Elizabeth Brown, Coordinator, Writing Center

Student Editors
Erica Martinson
Jennifer O'Neil
Brittany Schlorff
Lisa Molinelli

Faculty Advisors & Reviewers
Cathryn Mercier, Associate Dean, CAS
Douglas Perry, Professor, English
Daren Graves, Assistant Professor, Education
Stephen Berry, Assistant Professor, History
Michael Jordan, Assistant Professor, Physics

Studio Five Designers
Sarah Bertin
Amber Dawson
Sofia Soriano

Published by
Office of the Dean
College of Arts and Sciences
Simmons College
300 The Fenway
Boston, MA 02115
(617) 521 2091

Institutional and Cultural Barriers of Women Pursuing Academic Science

by Christina Piaseckyj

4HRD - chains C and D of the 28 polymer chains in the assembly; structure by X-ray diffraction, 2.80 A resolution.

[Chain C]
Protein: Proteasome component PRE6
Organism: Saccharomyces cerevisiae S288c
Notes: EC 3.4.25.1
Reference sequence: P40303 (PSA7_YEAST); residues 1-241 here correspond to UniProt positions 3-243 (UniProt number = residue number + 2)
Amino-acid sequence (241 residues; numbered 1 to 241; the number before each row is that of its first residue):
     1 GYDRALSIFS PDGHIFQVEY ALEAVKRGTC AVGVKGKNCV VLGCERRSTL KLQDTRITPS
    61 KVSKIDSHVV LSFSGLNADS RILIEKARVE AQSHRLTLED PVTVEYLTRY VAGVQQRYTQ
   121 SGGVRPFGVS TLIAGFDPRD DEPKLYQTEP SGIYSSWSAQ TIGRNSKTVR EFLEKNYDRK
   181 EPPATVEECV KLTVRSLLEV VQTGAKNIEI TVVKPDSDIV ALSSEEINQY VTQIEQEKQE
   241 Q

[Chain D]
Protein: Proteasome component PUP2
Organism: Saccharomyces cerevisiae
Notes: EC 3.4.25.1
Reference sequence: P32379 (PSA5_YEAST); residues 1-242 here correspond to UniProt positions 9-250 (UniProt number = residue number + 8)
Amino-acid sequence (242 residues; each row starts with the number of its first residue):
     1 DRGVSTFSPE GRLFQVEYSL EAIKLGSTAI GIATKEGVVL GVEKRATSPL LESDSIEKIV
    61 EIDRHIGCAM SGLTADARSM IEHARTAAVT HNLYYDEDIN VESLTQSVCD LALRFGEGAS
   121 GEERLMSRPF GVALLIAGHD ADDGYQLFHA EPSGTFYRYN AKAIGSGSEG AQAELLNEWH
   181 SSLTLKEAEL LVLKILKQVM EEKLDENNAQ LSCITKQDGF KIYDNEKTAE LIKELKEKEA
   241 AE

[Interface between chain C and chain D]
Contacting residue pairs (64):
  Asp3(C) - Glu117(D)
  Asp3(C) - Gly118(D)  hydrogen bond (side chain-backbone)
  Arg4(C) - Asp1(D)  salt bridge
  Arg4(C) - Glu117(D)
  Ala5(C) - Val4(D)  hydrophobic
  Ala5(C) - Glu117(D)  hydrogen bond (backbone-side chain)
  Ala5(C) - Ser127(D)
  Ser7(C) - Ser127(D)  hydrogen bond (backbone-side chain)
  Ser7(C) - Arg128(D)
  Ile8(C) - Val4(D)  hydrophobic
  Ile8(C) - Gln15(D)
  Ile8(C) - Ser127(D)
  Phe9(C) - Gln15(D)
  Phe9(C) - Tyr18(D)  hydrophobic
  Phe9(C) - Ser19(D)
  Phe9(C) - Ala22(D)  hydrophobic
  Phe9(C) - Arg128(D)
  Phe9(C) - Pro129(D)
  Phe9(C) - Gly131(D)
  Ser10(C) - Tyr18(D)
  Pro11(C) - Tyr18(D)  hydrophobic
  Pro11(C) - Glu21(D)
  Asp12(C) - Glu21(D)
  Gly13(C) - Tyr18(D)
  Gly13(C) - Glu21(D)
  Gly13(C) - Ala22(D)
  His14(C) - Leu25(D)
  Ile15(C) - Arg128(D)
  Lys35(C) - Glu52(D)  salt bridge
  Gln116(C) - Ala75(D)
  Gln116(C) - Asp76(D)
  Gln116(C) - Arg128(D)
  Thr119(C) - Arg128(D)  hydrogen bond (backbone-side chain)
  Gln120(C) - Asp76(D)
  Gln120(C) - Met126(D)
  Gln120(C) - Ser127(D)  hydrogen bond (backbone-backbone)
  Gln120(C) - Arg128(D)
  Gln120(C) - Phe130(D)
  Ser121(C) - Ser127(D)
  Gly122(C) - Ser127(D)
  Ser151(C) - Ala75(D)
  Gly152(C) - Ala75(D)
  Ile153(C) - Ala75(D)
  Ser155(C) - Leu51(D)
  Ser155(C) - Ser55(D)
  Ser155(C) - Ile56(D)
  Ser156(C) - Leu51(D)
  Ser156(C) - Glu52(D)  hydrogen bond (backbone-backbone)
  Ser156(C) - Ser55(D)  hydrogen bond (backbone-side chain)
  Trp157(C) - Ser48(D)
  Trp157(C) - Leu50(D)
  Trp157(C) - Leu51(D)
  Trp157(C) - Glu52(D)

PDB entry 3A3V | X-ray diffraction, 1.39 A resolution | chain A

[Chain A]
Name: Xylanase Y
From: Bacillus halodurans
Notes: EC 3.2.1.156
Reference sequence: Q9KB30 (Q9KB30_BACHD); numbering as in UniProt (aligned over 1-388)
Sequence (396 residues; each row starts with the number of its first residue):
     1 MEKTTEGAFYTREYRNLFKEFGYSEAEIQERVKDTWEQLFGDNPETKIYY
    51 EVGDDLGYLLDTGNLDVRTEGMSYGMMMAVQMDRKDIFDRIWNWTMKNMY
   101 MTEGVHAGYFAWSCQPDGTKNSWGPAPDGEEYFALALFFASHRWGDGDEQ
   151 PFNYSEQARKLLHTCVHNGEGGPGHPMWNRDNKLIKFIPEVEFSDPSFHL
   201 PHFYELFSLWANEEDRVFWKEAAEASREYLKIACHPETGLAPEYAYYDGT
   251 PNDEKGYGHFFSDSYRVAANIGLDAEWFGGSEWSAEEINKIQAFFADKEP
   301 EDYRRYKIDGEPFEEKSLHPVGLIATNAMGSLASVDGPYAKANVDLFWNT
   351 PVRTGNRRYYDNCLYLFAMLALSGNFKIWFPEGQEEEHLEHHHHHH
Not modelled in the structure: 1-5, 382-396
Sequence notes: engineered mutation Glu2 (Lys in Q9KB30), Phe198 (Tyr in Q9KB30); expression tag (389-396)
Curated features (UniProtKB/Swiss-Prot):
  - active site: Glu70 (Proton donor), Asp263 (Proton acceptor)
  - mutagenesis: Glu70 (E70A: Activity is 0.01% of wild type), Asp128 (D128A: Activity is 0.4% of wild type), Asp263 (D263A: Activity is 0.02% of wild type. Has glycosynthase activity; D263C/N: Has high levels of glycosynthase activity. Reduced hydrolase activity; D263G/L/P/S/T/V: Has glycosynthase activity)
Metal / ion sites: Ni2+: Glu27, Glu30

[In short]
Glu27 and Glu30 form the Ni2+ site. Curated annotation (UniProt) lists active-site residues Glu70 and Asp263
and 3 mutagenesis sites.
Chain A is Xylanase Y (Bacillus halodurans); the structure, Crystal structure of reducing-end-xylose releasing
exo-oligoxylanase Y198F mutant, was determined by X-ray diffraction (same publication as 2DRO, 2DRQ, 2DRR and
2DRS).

How to encourage women in science is frequently considered in the media, with much attention paid to improving science education and encouraging girls' participation in primary school classrooms. The aims of this study are to show that women face greater barriers in pursuing higher education in academic science disciplines than in many other career paths and to examine the causes of these barriers. My research shows that many policies and cultural attitudes propagate this pattern, and though it may be unintentional, it is ingrained in our culture and institutional policies. Many women seem unaware of the barriers to their success until they pursue a career in science and encounter difficulties in balancing their lives and careers. The barriers women face should be of particular interest to women aspiring to careers in academic science, institutions providing their education, and those hiring Ph.D. level scientists. Without support and preparation from colleges and without positive examples of female mentors, many aspiring female scientists ultimately make a career change. While all women in academia face barriers regarding work and family balance, the most significant evidence that these barriers are greater in science is shown by cultural attitudes that parenting and academic science are incompatible. This situation could be changed through preparing and mentoring women, reducing long work hours, and allowing for parental leave without penalties from grant associations or tenure committees.